What do you get when you type “big data is” into Google Live Search? An interesting view into what people think about the term!
Big data is…
-Like teenage s*x
-Is the future
-Is watching you
Here’s a quick run down of some of the entries:
Big Data is Like Teenage S*x
This saying is usually attributed to Dan Ariely of MIT, who posted the following on Facebook:
Big data is like teenage s*x: everyone talks about it, nobody really knows how to do it, everyone thinks everyone else is doing it, so everyone claims they are doing it….
The saying has been around for a few years, so the chances of that teenager actually doing what they say they’ve been doing have been rising steadily! More and more large organizations are indeed “really” doing Big Data – depending on how you define it. And that brings us to the next term…
Big Data Is Bull****
The Global Language Monitor site has labeled big data the Top Tech Buzzword That Everybody Uses But Do Not Quite Understand and a lot of people hate the term. Among other things, critics point out that “big data” has been around for a long, long time. The most common “3Vs” definition of big data was created by analyst Doug Laney in 2001:
Big data is high-volume, high-velocity and high-variety information assets that demand cost-effective, innovative forms of information processing for enhanced insight and decision making.
Big Data is The Future
There are lots of different definitions of big data to disagree with but one thing seems clear; there has been a big increase in our ability to store and analyze data with new technologies such as Hadoop and other “NoSQL” databases, and fast in-memory processing.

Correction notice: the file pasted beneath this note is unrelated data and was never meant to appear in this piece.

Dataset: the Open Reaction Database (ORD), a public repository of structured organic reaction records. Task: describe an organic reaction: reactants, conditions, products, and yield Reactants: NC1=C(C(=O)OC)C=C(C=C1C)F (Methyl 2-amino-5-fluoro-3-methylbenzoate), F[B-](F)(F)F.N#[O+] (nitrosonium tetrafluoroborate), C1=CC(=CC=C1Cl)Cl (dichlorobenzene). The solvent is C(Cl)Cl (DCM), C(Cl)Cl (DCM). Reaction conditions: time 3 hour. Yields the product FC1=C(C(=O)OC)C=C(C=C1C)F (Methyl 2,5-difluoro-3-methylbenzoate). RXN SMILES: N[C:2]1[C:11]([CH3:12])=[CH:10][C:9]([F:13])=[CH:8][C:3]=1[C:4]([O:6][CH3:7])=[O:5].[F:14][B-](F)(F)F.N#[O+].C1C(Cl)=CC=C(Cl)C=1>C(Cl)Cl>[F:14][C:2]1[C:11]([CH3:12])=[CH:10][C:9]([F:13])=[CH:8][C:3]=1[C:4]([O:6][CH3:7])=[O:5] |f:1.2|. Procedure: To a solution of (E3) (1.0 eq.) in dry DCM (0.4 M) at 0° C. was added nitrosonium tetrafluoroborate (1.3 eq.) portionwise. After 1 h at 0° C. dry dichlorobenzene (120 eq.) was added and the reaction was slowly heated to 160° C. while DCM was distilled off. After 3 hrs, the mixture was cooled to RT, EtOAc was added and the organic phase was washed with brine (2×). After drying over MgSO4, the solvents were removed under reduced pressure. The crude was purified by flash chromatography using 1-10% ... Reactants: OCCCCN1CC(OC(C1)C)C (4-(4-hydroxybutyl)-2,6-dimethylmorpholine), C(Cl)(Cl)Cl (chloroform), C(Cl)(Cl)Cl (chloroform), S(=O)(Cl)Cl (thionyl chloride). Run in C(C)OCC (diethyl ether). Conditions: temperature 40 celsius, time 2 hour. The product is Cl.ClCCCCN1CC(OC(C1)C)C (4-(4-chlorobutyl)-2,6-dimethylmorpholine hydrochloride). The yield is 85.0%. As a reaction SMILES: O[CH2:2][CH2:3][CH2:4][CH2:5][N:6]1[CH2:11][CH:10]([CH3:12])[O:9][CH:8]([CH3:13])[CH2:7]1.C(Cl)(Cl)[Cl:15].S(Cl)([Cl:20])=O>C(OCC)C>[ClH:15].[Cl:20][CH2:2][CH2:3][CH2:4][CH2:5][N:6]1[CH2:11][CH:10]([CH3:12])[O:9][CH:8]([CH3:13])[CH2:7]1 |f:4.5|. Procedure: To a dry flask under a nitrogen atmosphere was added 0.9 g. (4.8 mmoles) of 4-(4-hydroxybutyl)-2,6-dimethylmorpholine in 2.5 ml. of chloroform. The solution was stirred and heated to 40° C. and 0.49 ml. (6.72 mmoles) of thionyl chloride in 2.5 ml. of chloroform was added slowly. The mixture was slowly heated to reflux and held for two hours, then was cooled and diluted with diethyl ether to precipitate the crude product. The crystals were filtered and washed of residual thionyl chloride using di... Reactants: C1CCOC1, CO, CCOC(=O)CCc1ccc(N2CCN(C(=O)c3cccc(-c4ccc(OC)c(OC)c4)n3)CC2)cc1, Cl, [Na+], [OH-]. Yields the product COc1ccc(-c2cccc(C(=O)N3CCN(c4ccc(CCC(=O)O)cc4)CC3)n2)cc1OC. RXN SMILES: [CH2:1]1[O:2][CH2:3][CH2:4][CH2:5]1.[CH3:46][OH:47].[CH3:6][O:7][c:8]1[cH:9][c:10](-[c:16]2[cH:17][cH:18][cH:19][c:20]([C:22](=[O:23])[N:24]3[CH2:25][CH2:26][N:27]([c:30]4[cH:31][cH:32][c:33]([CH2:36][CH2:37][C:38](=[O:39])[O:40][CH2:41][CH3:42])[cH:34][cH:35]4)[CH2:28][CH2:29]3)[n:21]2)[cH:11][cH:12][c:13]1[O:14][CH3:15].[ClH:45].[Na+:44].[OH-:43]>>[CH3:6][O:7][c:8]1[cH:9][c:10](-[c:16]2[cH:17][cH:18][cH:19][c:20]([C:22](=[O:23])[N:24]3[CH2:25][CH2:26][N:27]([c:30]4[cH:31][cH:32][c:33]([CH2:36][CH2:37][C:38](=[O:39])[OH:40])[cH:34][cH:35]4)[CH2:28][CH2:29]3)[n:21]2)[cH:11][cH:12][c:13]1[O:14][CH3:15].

If you’re interested in futuristic examples of how people are using big data today, Rick Smolan’s book “The Human Face of Big Data” is a great place to start.
Big Data is Watching You
Rampant “datification” means that our every activity is being tracked by somebody, somewhere.
Our mobile phone and credit card transactions can give a scarily-detailed view into how we spend our daily lives. RFID chips in our passports, bank cards, and clothes can be automatically read as soon we get close enough to a sensor. Our cars are recording our speed and other data, ready to be used in the event of a crash (and European security experts are mulling the installation of mandatory “kill switches” that could stop cars at a distance). Cameras and face-recognition software track us as we walk down the street. Networked home appliances, or smart meters with smart algorithms, can get a real-time view of who is home at any moment, and what their activity is (the “signature” of a kettle, washing machine, computer, etc. are very different.)
Big data is an incredibly powerful weapon!
If you would like to know more about Big Data feel free to drop either Natacha (firstname.lastname@example.org / T: @natachapomorski) or myself (email@example.com / T: @yasmin_pearce) an email or tweet #bigdata.